When I began In 1965, before to dive (with mask, fins, snorkel), to know what to do and not to do, I read « Plongée sous-marine » a book written by a Belgian diver .

    It’s in this book I read that a young boy was drowned in a swim pool, with mask, fins, snorkel.
    This fatal accident was explained like this.

    He didn't know he must compensate the mask volume.
    The glass of its huge mask came in contact with its front head.
    Then the inner volume could not more decrease.
    That provoked a traction on the optical nerfs. He lost his conscience and drowned.:(

    I must say it’s not by the scuba divers that we learn how to practice correctly the free diving.:cool:
    They are not trained for that.

    eg
    We were practicing in parallel in the swim pool.
    Us the AIDA free divers and in the other half part of the swim pool, the scuba diver…in « apnea » mode, at the beginning of their training session.
    - One "scuba" asked to the leader : « How to ventilate to hold a longer apnea? »
    - Answer from the scuba leader : « You ventilate until you feel headedness dizziness »

    Remark concerning this answer.
    IT’S TOTALLY OPPOSITE TO THE SAFETY RULES IN APNEA.
    If you feel that, then don’t dive… risk of BO (Black Out)

    Another example…the scuba president was the leader this time.
    He advises to exhale strongly when you surfacing after an apnea.

    Remark concerning this advice .
    Again IT’S TOTALLY OPPOSITE TO THE SAFETY RULES IN APNEA.

    The first exhale must be passivea small expiration (*)…followed by deep cycles ( 3 or 4) inspirations and expirations followed by normal cycles of ventilation.

    (*) -> to avoid to decrease dangerously the PPO2 that can lead to LMC or worst to BO.

    Again.
    I must say it’s not by the scuba divers that we learn how to practice correctly the free diving.
    They are not trained for that.

    Sorry I must say that it’s in your own interest.
     
  8. Sam Miller III

    Sam Miller III Scuba Legend Scuba Legend

    # of Dives: 5,000 - ∞
    Location: CALIFORNIA: Where recreational diving began!
    4,670
    3,111
    113
    @dr.steve,

    I just read @dcvf2 technicolor post. Scares hell-Q out of me ! And not too much in diving can scare me !
    Dang ! After all that free diving/spearfishing before amd after the introduction of the French developed but American patented snorkel I discovered I had been doing it all wrong !

    Oh well ! cant teach an old dog new tricks !
    sdm
    ~~~~~~~~~~~~~~~~~~~~~~~~~~~~~~~~~~~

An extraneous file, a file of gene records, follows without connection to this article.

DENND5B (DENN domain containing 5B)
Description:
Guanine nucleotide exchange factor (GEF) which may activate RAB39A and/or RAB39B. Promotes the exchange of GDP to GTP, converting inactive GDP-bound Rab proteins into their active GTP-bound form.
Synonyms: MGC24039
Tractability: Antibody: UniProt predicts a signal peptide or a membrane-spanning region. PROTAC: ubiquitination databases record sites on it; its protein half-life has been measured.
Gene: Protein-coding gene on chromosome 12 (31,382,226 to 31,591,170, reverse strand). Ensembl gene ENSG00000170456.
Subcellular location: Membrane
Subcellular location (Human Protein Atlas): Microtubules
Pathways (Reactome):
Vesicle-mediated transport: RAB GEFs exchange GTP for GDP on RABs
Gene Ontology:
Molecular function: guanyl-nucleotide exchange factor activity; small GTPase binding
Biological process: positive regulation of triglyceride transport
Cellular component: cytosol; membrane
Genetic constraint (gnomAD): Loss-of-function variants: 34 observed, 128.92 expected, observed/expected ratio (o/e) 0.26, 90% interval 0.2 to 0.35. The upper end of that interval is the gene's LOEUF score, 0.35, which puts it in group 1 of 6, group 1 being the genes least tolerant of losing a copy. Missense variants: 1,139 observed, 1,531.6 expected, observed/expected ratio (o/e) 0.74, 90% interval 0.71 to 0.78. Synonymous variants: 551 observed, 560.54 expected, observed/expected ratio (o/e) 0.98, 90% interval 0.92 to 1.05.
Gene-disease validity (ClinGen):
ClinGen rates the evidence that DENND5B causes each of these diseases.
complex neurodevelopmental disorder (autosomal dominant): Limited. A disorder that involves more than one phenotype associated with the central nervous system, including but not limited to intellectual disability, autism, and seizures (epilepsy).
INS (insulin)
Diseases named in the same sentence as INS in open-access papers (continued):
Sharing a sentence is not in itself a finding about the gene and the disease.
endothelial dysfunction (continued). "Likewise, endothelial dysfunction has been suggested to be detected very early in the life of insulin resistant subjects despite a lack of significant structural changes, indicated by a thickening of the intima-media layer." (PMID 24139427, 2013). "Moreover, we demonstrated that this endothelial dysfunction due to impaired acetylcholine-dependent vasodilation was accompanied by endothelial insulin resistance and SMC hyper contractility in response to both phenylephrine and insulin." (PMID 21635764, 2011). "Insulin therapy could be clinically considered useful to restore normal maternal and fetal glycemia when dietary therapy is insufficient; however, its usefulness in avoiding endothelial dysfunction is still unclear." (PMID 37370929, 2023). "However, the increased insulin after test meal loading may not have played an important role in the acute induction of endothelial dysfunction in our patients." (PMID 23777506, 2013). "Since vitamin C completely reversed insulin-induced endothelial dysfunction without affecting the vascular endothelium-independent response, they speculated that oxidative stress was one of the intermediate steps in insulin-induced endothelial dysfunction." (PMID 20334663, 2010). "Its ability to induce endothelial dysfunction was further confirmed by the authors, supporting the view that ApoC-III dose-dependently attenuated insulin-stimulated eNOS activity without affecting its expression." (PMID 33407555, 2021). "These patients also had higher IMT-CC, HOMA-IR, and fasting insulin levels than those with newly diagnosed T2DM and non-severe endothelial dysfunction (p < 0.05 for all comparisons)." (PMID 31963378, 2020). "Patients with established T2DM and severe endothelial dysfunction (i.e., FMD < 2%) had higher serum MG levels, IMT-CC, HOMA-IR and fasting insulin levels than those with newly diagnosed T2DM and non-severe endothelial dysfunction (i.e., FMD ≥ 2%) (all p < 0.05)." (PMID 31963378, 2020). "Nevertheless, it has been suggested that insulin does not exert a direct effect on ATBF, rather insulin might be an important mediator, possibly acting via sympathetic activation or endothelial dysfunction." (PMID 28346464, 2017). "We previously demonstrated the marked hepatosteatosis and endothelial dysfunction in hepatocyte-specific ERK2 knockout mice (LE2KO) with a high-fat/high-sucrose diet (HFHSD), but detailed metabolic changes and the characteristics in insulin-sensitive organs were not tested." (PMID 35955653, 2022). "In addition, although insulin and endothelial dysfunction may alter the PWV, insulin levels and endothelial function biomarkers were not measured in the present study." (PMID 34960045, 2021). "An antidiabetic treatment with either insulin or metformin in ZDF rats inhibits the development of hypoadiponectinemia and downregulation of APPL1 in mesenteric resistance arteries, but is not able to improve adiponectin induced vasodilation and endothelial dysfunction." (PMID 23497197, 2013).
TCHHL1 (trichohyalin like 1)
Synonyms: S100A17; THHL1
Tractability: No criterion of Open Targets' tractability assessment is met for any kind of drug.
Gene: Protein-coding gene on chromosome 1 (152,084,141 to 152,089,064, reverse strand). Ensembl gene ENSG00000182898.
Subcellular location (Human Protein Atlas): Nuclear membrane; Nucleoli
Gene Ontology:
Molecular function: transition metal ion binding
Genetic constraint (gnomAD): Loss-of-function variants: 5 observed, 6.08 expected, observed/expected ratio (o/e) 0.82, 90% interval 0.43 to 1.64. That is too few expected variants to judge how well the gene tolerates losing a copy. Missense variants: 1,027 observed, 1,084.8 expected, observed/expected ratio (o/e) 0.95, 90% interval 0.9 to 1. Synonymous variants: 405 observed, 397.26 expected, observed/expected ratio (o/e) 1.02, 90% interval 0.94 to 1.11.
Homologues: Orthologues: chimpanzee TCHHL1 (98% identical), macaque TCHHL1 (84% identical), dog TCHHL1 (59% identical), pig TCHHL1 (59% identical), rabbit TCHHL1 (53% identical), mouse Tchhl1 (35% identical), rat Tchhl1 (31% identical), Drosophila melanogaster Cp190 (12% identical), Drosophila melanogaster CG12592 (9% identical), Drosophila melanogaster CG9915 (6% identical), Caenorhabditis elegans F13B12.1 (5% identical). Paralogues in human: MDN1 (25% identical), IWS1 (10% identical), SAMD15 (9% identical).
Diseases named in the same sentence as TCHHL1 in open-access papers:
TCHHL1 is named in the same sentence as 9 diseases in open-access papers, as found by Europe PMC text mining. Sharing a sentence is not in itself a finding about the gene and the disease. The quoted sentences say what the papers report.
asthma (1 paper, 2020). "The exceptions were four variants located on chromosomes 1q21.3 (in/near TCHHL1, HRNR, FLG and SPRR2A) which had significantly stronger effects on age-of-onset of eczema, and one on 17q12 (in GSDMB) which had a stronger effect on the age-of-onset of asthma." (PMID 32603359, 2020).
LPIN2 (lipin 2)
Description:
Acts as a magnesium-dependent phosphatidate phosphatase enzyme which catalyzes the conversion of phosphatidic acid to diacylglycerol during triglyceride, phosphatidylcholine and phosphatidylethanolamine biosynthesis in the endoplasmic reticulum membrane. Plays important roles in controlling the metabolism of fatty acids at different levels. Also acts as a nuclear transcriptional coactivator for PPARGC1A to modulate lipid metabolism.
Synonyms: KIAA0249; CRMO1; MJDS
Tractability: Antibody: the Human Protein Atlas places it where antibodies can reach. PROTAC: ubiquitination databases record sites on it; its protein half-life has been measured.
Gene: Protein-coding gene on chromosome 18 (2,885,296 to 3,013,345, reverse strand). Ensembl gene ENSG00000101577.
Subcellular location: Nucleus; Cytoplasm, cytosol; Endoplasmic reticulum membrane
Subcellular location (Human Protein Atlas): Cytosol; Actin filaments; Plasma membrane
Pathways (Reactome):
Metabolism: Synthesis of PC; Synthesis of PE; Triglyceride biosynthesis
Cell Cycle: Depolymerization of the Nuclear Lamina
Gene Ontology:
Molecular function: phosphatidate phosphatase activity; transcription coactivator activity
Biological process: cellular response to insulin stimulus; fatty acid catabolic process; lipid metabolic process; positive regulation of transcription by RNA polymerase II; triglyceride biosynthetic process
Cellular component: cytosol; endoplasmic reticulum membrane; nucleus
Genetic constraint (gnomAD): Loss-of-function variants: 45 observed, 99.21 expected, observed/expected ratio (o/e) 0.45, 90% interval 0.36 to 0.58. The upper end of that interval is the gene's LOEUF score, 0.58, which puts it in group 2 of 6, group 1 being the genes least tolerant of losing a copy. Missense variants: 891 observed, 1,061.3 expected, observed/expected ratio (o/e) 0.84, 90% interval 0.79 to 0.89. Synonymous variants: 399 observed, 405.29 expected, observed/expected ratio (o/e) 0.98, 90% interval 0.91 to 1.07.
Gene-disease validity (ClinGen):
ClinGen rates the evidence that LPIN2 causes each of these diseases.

FYI-- This may be of assistance

    Fifty plus years ago my five children and several other pioneer diver's children were tots and excited about diving. All had been born to pioneer SoCal diving families and had grown up in a aquatic./diving world

    Perhaps my experiences can be in some way helpful to you.

    The greatest obstacle was the mask - which your daughter has one that fits and has mastered by emulating you. We discovered in those days of long ago that the off shelf masks were not made for the juvenile faces. We solved the fit problem by modifying their masks with a border of neoprene wet suit rubber it became a very comfortable mask which they used for many years. -- (just a suggestion for the future)

    The next step was to acclimate them to water over the mask. This was readily accomplished by placing a mask over their faces and creating a game of standing under the shower allowing the water to flow over there faces was the highlight to their bath … it was fun for them and also was expected as the highlight of their baths.

    Soon they were snorkeling in the bath tub- what fascinated them us a mystery - But we suspected that in their young minds the were diving into the depths and exploring the unexplored.

    By the time the were 2 to 2-1/2 they were breathing compressed air from a normal sized SCUBA tank on the floor attached to about 3 foot HP hose and modified mouth piece.. It was discovered the normal adult mouth piece was just too large and cumbersome for their mouths so they the were trimmed down with scissors and finished finger nail emery boards ( I suspect today there are ample electronic devices which would trim faster and smother)

    Soon the were in the Pacific ocean -- not to deep or far from shore but in their pre school minds they were divers - just like mom and dad and all the frequent visitors to out busy home